Google has also yet to implement Zigbee or Z-Wave hubs into first-party products, even Nest Hubs. Neither technology is strictly necessary, but if you buy an Echo with a Zigbee hub, you can connect and automate compatible accessories in a way that won’t burden your Wi-Fi network.
Ultimately, both platforms are workable, it's just a question of meeting your needs and preferences while dealing with the quirks.
That said, hub and compatibility issues should become reduced once Matter and Thread are commonplace. The former is a universal networking protocol that should allow accessories to work on any major smart home platform, including Apple HomeKit and Samsung SmartThings. Thread is a related technology based on Zigbee, and turns many compatible accessories into their own “border routers” within a household mesh, making hubs less important.
Amazon and Google have promised to add Matter over Thread to some existing devices, like the 4th gen Echo and 2nd gen Nest Hub. You can expect support out of the box for many new products in 2023.
There are reasons to go with Assistant, whether now or later. Its voice component is typically “smarter” than Alexa, as we mentioned, and if you’re an Android user, you have quick control of your home no matter where you are. You also get hooks for YouTube and Google Cast, which for some people may be impossible to ignore.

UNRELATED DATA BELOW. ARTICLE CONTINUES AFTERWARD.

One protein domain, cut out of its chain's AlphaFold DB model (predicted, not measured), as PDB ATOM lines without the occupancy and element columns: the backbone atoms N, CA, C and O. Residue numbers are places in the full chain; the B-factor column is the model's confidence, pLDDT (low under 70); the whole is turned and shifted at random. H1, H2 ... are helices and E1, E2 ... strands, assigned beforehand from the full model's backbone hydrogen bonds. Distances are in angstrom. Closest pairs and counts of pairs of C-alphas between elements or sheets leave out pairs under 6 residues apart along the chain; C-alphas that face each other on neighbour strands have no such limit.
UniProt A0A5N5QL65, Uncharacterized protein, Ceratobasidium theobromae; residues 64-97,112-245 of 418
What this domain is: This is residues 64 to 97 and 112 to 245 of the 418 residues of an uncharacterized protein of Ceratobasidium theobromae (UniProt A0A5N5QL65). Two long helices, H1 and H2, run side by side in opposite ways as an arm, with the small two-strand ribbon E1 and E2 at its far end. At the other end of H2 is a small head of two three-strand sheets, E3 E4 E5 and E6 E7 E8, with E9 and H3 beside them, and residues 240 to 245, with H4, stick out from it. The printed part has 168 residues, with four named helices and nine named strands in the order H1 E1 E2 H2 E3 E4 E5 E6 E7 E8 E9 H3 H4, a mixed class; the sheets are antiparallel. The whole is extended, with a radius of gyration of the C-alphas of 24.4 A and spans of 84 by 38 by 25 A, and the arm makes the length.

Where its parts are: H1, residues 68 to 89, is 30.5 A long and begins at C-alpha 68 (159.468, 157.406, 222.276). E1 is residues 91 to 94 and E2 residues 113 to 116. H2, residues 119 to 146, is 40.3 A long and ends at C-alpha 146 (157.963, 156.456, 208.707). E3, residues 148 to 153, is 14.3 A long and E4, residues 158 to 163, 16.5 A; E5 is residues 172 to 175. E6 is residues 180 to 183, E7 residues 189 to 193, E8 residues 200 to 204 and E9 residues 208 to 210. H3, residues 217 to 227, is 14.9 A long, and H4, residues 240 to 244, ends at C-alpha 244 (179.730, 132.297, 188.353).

Ultimately, both platforms are workable. It’s just a question of meeting your needs and preferences while dealing with the quirks.
Which is better for a phone?
Google Assistant wins this one hands-down. Not only is it native to Android, but you can also use it to control apps and phone settings. If you’re lucky enough to live in the right place, you can let Duplex relieve some of the burdens of phone conversations.
While you can install either Assistant or Alexa on most phones, including Apple products, Alexa never has system-level control. It’s mostly just a way of managing your smart home and extending Amazon’s services beyond four walls. It’s indispensable if your house is full of Alexa speakers and accessories, but it can’t replace Assistant on Android or Siri on an iPhone.
Alexa vs Google Assistant FAQs
If you’re talking entirely about first-party hardware, the answer is Alexa. You can pair a couple of Echo speakers and/or an Echo Sub directly with a Fire TV device. If you use a couple of Echo Studios, you can even get Dolby Atmos. Google hasn’t yet solved the problem of syncing its speakers with a Chromecast.
Third-party speakers make the situation a little more equitable, since there are high-quality options for both platforms, and you can often connect them with or without a first-party media streamer. If you get a soundbar like the Sonos Beam, you can switch between Alexa and Assistant on a whim.
We have a more thorough response to this question, but the quick answer is Google. By default, it doesn’t save any of your voice recordings to improve performance. Amazon requires you to opt out instead of in, and Alexa recordings may potentially be used in criminal cases. It should be noted that both companies work to minimize and anonymize the recordings testers hear, and offer options to delete recent activity. You can mute mic and camera input at any time.
Activity on on both platforms will influence the kinds of ads you’re targeted with elsewhere. Questions to Assistant are treated as if you’d entered them on Google Search, so if you ask about engagement rings, don’t be surprised to see wedding-themed ads the next time you open a web browser.